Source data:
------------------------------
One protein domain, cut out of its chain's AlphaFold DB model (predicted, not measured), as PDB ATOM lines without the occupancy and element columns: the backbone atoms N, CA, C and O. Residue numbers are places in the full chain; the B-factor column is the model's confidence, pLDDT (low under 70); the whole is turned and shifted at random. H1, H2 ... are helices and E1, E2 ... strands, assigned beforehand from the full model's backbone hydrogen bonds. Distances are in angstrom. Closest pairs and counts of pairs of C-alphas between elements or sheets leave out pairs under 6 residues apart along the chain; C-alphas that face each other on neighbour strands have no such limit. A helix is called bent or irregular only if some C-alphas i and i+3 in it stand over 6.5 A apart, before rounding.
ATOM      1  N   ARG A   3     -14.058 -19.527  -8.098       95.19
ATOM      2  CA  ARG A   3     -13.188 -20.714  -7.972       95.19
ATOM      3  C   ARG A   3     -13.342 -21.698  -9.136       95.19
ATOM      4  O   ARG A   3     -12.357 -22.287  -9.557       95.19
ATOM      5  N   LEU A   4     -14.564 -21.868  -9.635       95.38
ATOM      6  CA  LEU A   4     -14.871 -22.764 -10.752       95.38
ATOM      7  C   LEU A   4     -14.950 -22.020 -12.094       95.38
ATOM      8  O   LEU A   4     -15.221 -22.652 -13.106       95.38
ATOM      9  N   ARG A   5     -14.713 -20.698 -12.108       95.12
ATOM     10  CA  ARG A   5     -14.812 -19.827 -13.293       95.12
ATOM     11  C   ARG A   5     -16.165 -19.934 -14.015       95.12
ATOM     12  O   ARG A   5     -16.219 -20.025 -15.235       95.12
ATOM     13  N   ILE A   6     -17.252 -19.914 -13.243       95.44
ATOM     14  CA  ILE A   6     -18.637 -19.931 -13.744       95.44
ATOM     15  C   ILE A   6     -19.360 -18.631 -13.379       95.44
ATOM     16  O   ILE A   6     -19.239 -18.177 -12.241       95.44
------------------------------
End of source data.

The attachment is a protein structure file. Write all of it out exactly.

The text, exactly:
One protein domain, cut out of its chain's AlphaFold DB model (predicted, not measured), as PDB ATOM lines without the occupancy and element columns: the backbone atoms N, CA, C and O. Residue numbers are places in the full chain; the B-factor column is the model's confidence, pLDDT (low under 70); the whole is turned and shifted at random. H1, H2 ... are helices and E1, E2 ... strands, assigned beforehand from the full model's backbone hydrogen bonds. Distances are in angstrom. Closest pairs and counts of pairs of C-alphas between elements or sheets leave out pairs under 6 residues apart along the chain; C-alphas that face each other on neighbour strands have no such limit. A helix is called bent or irregular only if some C-alphas i and i+3 in it stand over 6.5 A apart, before rounding.
ATOM      1  N   ARG A   3     -14.058 -19.527  -8.098       95.19
ATOM      2  CA  ARG A   3     -13.188 -20.714  -7.972       95.19
ATOM      3  C   ARG A   3     -13.342 -21.698  -9.136       95.19
ATOM      4  O   ARG A   3     -12.357 -22.287  -9.557       95.19
ATOM      5  N   LEU A   4     -14.564 -21.868  -9.635       95.38
ATOM      6  CA  LEU A   4     -14.871 -22.764 -10.752       95.38
ATOM      7  C   LEU A   4     -14.950 -22.020 -12.094       95.38
ATOM      8  O   LEU A   4     -15.221 -22.652 -13.106       95.38
ATOM      9  N   ARG A   5     -14.713 -20.698 -12.108       95.12
ATOM     10  CA  ARG A   5     -14.812 -19.827 -13.293       95.12
ATOM     11  C   ARG A   5     -16.165 -19.934 -14.015       95.12
ATOM     12  O   ARG A   5     -16.219 -20.025 -15.235       95.12
ATOM     13  N   ILE A   6     -17.252 -19.914 -13.243       95.44
ATOM     14  CA  ILE A   6     -18.637 -19.931 -13.744       95.44
ATOM     15  C   ILE A   6     -19.360 -18.631 -13.379       95.44
ATOM     16  O   ILE A   6     -19.239 -18.177 -12.241       95.44